Digestible Collectible: 2009 Suzuki SX4

Chris Tonn
by Chris Tonn
digestible collectible 2009 suzuki sx4

At least in the U.S., Suzuki always operated on the fringes of the auto industry. Save for those vehicles it rebadged for General Motors, Suzuki never seemed to match up well against the competition. The cars were either a half-size smaller than the competition — see Kizashi — or had no discernable competition whatsoever, like the inexplicable X-90.

Likewise, the dealers never had the best real estate, at least from my experience. Here in Columbus, for example, the local Suzuki dealers were set up in corners of Budget Car Rental locations. Hardly a recipe for success.

Shame, really, because Suzuki built some wonderfully interesting cars.

I mentioned the Kizashi, which I found to be a fun — if a slightly small — family car. I’d love to find an old Swift GTi as a cheap hot hatch, and the current Swift sold overseas is said to be spectacular. But today, we look at a model sold here recently, the 2009 Suzuki SX4. With some wrench time, this could be a fascinating alternative to other all-wheel-drive sports sedans.

Bear with me. The funky, high-top sneaker styling of the SX4 is cool and functional, with plenty of cargo room. But despite the departure of Suzuki from our market, there remains a tuner culture around this car, ready to take the SX4 to street machine or off-road adventurer. Road Race Motorsports, best known for Mitsubishi tuning, offers plenty of options, including a turbo kit that should produce around 220 horsepower.

Realistically, this is folly. It would likely take $8,000 in parts to make this aging hatch perform similarly to a Subaru WRX, which still has factory support, a huge aftermarket, and a massive online community of enthusiasts. But the appeal of standing out from the pack is ever present.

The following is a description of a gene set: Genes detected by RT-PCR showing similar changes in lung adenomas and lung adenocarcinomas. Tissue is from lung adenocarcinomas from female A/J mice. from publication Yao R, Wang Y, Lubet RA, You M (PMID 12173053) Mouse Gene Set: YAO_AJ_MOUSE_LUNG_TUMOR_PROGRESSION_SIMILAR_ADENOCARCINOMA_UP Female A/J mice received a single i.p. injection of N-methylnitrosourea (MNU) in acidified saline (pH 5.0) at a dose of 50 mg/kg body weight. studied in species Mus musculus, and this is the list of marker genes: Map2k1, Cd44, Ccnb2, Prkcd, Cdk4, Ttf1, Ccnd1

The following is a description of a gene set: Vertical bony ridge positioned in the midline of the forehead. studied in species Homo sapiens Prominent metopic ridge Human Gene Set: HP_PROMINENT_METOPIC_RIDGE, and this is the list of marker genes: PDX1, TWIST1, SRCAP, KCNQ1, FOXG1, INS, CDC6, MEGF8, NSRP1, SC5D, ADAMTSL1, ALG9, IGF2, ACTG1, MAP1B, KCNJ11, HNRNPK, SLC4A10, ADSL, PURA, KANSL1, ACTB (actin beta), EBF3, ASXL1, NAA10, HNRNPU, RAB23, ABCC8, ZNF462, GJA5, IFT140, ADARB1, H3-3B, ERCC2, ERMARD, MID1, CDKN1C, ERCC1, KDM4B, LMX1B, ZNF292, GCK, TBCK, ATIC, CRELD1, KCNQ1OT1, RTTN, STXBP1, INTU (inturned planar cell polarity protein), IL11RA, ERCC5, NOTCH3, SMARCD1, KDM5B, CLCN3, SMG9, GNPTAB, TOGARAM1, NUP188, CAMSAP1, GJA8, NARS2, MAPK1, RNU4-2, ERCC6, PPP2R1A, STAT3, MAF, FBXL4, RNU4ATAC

For those who choose to venture down the rocky path without thousands of forum fanboys to assist, I salute you.

Chris Tonn is a broke classic car enthusiast that writes about old cars, since he can’t afford to buy them. Commiserate with him on Twitter, Facebook, or Instagram.

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  • Rod Panhard Rod Panhard on Feb 18, 2016

    This car was jointly developed by Suzuki and Fiat, and sold as a Fiat in Italy. It really is a good car. However, it's exactly why I said, many moons ago, why Fiats would not sell in the US. It doesn't matter how good it is.

    • Pecci Pecci on Feb 18, 2016

      It was designed by Fiat and funded by General Motors for Suzuki to build it.

  • Jdmcomp Jdmcomp on Feb 18, 2016

    Drove one thinking it looked good but it turned out to be a 4 wheel motorcycle with all the drawbacks one could think of. Still looks good but driving would have been horrible except in slow city traffic.

  • Jeff S Corey--We know but we still want to give our support to you and let TTAC know that your articles are excellent and better than what the typical articles are.